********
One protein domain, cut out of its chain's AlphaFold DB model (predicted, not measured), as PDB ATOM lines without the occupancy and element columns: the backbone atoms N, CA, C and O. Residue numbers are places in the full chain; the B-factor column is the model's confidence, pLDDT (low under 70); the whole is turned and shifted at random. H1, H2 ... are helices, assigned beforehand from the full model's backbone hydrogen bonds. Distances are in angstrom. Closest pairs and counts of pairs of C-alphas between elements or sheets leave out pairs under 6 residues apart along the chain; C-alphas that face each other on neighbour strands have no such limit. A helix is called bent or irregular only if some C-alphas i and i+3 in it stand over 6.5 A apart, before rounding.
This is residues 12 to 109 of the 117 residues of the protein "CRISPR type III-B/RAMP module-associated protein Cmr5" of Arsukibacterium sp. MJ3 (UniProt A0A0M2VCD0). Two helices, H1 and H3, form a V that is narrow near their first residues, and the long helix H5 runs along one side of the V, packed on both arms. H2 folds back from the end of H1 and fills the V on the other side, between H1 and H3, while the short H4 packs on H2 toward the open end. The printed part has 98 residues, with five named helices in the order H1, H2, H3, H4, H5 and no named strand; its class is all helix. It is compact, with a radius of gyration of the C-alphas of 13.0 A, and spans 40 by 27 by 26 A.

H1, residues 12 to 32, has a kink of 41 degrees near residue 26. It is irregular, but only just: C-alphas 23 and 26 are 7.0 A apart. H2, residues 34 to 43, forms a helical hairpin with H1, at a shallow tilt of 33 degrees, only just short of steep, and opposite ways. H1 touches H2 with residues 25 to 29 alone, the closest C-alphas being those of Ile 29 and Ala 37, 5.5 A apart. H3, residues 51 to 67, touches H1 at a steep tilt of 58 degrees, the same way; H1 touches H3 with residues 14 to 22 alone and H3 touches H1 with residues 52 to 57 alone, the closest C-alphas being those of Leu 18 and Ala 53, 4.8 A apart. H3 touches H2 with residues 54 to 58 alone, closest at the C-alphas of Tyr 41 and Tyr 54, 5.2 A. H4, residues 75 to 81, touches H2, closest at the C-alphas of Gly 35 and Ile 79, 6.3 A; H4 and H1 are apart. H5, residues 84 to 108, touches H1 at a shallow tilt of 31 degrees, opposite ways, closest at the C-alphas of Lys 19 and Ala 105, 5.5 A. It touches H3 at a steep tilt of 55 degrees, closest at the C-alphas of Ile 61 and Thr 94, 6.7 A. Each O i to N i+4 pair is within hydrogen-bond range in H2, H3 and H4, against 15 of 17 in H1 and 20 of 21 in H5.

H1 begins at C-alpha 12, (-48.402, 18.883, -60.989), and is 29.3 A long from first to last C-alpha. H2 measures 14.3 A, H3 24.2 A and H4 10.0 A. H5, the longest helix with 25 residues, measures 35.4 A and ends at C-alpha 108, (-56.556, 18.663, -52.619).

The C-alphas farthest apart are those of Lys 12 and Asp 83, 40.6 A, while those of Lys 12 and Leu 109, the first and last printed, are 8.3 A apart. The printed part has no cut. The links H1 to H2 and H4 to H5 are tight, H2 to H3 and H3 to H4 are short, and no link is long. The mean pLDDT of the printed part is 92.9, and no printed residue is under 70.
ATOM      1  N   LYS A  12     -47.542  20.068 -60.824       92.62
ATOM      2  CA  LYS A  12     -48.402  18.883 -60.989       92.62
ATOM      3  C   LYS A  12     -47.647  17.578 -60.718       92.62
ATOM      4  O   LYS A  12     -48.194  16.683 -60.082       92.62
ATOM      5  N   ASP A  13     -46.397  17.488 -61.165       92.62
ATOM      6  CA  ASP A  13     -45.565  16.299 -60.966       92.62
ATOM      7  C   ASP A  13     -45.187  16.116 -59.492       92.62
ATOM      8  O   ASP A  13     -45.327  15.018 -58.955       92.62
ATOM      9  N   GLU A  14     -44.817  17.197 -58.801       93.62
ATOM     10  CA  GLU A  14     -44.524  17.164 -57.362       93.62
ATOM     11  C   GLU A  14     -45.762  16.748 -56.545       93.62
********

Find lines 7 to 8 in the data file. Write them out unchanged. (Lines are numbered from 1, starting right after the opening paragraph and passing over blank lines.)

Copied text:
ATOM      3  C   LYS A  12     -47.647  17.578 -60.718       92.62
ATOM      4  O   LYS A  12     -48.194  16.683 -60.082       92.62